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Objections to Watershed Protection Project Filed Over Spotted Owl Impact

Two environmental groups have filed objections to a forest-thinning project designed to protect Flagstaff’s watershed from wildfire and flooding. The groups say the plan would have negative effects on the threatened Mexican spotted owl. Arizona Public Radio’s Ryan Heinsius reports. 

The Sierra Club and the Center for Biological Diversity are calling on the Coconino National Forest to lessen tree-thinning work in the owl’s habitat. They say logging noise from the Flagstaff Watershed Protection Project could stop the animals from mating, and the owls could be killed by forest-road construction.

Officials with the Forest Service and the City of Flagstaff say several measures are being taken to minimize the project’s owl impacts. Biologists with the U.S. Fish and Wildlife Service and the Ecological Restoration Institute will monitor populations of the animals throughout the multi-year thinning work.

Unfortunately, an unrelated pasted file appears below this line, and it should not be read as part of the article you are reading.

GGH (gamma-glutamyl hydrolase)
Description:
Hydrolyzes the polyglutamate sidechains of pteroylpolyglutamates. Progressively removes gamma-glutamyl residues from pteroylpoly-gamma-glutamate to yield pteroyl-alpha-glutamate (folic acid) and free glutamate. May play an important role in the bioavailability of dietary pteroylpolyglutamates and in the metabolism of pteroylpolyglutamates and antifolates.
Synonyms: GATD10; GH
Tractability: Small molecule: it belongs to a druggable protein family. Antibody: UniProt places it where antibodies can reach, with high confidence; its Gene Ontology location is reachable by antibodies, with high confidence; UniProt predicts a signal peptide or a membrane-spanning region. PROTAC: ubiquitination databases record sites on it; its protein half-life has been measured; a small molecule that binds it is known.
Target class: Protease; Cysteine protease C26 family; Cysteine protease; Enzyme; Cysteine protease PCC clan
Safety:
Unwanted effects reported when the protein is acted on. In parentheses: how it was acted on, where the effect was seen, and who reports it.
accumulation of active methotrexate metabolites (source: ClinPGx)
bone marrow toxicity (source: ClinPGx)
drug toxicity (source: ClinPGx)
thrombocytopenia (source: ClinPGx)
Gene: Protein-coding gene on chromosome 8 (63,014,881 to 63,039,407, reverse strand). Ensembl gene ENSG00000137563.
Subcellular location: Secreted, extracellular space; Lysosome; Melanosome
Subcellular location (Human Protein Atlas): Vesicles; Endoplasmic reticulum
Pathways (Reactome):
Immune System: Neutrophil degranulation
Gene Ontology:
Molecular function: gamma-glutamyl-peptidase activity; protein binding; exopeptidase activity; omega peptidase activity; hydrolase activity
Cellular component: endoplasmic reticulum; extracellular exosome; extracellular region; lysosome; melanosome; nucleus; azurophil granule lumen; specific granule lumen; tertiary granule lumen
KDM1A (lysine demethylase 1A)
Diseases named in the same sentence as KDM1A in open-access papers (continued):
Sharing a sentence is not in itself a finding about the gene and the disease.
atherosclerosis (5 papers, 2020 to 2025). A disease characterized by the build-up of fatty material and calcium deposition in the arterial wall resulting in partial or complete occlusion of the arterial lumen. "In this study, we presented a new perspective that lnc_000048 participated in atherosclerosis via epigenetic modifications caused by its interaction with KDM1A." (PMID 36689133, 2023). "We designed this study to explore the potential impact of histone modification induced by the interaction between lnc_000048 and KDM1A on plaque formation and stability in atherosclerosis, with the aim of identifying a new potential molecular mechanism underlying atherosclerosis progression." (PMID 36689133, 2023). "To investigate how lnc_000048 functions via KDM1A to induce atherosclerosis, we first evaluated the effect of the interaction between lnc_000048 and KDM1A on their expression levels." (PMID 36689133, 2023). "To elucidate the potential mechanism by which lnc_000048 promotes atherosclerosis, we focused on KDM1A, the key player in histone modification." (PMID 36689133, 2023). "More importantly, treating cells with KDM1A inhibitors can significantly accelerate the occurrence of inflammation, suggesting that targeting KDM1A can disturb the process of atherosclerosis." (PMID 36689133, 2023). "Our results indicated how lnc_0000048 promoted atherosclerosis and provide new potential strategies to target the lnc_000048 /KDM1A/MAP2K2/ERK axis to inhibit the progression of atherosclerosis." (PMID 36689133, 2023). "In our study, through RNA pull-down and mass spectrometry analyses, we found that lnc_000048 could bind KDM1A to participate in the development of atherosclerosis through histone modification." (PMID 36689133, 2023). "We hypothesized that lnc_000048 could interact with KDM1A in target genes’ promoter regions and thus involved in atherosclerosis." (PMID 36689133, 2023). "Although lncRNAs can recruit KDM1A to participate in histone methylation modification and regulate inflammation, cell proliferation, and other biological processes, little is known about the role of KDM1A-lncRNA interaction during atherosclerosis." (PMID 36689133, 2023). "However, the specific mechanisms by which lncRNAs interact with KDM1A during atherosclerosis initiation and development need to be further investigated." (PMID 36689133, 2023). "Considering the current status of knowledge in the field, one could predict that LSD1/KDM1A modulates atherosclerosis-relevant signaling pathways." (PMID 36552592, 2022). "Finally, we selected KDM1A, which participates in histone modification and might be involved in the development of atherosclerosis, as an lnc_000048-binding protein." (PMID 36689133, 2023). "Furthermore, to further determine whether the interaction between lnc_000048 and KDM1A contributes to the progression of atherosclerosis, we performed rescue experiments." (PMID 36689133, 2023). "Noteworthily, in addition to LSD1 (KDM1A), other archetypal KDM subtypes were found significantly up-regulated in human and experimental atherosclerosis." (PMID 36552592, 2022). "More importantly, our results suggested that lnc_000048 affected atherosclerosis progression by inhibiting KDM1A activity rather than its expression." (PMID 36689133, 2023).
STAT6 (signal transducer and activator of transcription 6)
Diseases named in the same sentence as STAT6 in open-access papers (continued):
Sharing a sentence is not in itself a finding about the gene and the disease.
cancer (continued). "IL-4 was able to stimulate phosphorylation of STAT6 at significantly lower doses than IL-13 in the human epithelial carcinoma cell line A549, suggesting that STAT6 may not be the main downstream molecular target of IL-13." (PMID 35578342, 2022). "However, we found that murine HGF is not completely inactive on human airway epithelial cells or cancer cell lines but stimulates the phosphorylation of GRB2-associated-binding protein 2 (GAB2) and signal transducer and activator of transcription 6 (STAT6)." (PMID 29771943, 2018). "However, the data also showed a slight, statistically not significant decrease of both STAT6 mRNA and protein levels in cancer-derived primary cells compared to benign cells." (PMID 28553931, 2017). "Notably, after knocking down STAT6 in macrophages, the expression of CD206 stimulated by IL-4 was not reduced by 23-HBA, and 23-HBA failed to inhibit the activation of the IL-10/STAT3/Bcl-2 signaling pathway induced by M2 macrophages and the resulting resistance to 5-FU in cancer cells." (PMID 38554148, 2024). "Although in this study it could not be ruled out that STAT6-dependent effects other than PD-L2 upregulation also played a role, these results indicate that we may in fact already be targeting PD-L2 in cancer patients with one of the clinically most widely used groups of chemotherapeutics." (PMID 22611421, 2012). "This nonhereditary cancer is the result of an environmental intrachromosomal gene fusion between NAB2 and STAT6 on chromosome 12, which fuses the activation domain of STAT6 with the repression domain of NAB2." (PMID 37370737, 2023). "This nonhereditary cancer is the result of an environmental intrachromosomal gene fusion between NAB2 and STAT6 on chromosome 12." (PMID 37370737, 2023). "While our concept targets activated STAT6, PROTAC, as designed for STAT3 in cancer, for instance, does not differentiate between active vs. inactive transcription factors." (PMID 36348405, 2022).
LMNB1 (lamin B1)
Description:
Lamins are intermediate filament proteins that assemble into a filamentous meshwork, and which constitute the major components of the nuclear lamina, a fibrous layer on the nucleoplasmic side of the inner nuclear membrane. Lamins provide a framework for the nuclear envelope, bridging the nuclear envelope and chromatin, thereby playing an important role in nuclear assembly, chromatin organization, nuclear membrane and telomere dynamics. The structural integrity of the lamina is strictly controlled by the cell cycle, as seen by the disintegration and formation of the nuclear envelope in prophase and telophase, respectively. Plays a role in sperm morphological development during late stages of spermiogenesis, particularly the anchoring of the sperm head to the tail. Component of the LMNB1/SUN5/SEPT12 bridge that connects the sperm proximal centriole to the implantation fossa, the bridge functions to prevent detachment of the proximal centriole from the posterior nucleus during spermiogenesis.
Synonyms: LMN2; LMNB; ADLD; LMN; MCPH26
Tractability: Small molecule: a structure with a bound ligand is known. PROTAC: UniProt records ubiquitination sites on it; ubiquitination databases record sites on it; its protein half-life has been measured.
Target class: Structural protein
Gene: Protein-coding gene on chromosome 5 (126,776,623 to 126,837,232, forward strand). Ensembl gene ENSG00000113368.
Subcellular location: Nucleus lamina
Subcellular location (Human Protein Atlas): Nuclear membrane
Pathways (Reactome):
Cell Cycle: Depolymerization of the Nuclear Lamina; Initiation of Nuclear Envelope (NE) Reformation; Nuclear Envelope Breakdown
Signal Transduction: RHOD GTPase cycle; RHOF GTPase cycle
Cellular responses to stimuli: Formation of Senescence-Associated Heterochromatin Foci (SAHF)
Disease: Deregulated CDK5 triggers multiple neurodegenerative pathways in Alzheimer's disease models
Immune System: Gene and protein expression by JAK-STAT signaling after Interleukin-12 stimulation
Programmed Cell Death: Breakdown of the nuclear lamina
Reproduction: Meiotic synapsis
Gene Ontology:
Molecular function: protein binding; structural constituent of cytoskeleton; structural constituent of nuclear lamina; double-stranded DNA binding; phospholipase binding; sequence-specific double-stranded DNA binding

The $10 million Flagstaff Watershed Protection Project was passed by Flagstaff voters in 2012.

Ryan Heinsius joined the KNAU newsroom as executive producer in 2013 and was named news director and managing editor in 2024. As a reporter, he has covered a broad range of stories from local, state and tribal politics to education, economy, energy and public lands issues, and frequently interviews internationally known and regional musicians. Ryan is an Edward R. Murrow Award winner and a Public Media Journalists Association Award winner, and a frequent contributor to NPR's Morning Edition, All Things Considered and national newscast.
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